However, it is not recommended that a keyed lock is the sole protection of your property because having an extra lock means peace of mind for you.
4. Offset thumb turn lock
The offset thumb turn lock operates without key, and just like a mortise lock, it employs a hook that connects to the frame of the door. It looks like a light switch that you can easily turn when locking or unlocking sliding glass doors.
Thumb turn and mortise locks might as well be twins because of their similar mechanism. The difference is that the former is incorporated into the door handle. Other units are keyed, too.
An offset thumb turn lock is efficient because of its straightforward design, plus it’s easy to reach – up and down, up and down.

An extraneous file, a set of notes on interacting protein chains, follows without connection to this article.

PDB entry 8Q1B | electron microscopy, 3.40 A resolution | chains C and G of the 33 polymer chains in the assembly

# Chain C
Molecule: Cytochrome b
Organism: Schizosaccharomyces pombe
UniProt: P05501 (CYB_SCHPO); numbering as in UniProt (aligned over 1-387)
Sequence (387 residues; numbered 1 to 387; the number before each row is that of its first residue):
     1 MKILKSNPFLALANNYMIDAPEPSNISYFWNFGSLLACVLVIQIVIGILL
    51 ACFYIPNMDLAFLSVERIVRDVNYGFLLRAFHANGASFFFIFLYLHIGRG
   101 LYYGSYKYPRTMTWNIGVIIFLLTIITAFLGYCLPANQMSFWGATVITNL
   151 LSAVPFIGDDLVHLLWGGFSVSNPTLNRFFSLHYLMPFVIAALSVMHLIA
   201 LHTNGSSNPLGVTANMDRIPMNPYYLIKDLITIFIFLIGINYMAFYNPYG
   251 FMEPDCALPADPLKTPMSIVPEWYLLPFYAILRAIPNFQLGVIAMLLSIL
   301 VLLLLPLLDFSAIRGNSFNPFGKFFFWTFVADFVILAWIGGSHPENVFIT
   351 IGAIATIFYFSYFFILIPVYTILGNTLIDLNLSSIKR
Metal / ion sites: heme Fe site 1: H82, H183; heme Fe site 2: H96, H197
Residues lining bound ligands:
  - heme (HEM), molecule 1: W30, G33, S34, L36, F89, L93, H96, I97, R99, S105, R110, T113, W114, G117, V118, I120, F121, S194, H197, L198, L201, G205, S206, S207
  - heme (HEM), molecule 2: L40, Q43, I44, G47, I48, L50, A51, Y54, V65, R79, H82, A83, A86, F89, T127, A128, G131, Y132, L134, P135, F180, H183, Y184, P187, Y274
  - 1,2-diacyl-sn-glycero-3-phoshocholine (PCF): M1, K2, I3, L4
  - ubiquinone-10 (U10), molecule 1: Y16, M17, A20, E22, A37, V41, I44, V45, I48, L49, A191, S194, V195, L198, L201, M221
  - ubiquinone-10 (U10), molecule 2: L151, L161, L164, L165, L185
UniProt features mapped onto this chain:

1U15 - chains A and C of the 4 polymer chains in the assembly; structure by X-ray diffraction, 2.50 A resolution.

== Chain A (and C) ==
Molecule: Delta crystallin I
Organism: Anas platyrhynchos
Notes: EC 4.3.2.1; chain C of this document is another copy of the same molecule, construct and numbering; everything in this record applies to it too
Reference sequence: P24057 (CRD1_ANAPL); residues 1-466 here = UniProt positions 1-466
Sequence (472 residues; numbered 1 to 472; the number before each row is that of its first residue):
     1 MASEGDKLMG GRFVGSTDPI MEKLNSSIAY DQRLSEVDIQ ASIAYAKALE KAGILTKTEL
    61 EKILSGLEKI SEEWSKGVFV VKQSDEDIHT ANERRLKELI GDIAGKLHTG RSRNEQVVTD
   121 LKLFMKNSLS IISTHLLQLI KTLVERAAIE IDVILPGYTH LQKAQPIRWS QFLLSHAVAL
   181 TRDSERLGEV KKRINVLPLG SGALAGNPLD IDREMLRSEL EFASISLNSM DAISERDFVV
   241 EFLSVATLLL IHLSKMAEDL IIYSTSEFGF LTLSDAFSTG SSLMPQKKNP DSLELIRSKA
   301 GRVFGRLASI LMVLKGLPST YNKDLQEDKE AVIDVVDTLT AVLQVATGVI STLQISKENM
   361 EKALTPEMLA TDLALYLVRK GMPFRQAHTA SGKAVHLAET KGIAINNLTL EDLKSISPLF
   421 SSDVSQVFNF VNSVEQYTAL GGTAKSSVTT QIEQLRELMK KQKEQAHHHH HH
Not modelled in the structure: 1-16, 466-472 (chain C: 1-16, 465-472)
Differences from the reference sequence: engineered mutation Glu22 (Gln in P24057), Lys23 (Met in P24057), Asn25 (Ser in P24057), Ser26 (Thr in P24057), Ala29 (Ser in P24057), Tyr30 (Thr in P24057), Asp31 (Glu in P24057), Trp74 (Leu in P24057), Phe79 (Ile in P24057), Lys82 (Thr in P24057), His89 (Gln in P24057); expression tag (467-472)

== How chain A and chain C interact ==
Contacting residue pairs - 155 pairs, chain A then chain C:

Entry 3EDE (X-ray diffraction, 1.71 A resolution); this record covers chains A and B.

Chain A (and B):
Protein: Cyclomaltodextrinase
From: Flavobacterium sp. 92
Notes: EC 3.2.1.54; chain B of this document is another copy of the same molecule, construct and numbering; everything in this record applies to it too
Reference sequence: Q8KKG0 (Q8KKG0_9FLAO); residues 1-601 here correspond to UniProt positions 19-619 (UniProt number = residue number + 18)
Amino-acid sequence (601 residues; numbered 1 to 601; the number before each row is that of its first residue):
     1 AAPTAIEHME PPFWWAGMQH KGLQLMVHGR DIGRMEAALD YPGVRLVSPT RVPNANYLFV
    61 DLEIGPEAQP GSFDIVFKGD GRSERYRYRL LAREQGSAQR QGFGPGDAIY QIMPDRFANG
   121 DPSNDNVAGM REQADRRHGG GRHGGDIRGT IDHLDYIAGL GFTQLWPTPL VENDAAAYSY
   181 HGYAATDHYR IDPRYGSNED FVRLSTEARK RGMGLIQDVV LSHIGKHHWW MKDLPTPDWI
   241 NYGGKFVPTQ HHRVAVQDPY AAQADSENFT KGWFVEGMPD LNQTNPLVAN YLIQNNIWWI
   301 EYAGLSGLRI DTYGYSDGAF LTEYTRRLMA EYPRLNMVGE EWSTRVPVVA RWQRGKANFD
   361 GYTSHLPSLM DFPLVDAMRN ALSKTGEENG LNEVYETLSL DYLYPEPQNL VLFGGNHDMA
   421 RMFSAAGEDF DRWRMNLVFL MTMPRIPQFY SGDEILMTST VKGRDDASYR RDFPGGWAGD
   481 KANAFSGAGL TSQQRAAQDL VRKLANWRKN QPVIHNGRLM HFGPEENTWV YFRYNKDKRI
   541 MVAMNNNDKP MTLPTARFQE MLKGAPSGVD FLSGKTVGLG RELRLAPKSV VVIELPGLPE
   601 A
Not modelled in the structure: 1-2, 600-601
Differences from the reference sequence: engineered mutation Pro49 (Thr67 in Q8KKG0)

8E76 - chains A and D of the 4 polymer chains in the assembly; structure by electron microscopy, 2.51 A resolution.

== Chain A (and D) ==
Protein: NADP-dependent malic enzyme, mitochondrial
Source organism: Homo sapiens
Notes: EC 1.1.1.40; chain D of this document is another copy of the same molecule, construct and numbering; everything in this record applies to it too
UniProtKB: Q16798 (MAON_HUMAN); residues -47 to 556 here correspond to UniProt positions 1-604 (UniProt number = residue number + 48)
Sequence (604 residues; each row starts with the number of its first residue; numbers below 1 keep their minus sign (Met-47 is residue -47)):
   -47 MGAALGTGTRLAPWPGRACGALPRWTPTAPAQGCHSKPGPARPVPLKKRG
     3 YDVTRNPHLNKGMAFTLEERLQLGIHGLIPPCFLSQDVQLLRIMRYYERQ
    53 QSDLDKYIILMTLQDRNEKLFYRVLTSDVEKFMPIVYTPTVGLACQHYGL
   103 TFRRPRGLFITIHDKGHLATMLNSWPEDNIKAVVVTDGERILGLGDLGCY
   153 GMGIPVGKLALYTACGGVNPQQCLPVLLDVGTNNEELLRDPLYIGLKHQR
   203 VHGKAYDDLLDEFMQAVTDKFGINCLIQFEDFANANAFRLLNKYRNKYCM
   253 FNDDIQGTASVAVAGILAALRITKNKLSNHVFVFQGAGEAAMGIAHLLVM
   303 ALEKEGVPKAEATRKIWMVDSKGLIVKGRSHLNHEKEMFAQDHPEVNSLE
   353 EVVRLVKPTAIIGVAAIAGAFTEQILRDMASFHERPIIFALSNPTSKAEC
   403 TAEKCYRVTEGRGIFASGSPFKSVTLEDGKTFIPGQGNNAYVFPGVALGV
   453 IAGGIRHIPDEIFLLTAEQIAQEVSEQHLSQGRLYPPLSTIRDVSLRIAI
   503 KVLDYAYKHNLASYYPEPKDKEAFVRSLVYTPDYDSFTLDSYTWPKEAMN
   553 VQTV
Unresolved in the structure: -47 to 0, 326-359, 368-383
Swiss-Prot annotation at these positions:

5. Smart lock
Most people forget that sliding glass doors can now be installed with a modern lock and incorporate it into a smart home system. Those who want to control their sliding door using their phone can do so with smart sliding door locks.
Sure, smart locks are more expensive compared to other sliding doors locks types, but it’s a good investment, especially for those who enjoy modern technology.
There are many benefits to using smart locks.
Firstly, when paired to your phone or device, you can monitor the access to the door. Secondly, you can remotely lock and unlock the door, say when someone – or your pet – is locked outside.
There are still limited smart locks for a sliding glass door, so installing it needs an expert hand. With a smart lock, the security of your property is assured with just a phone click or two.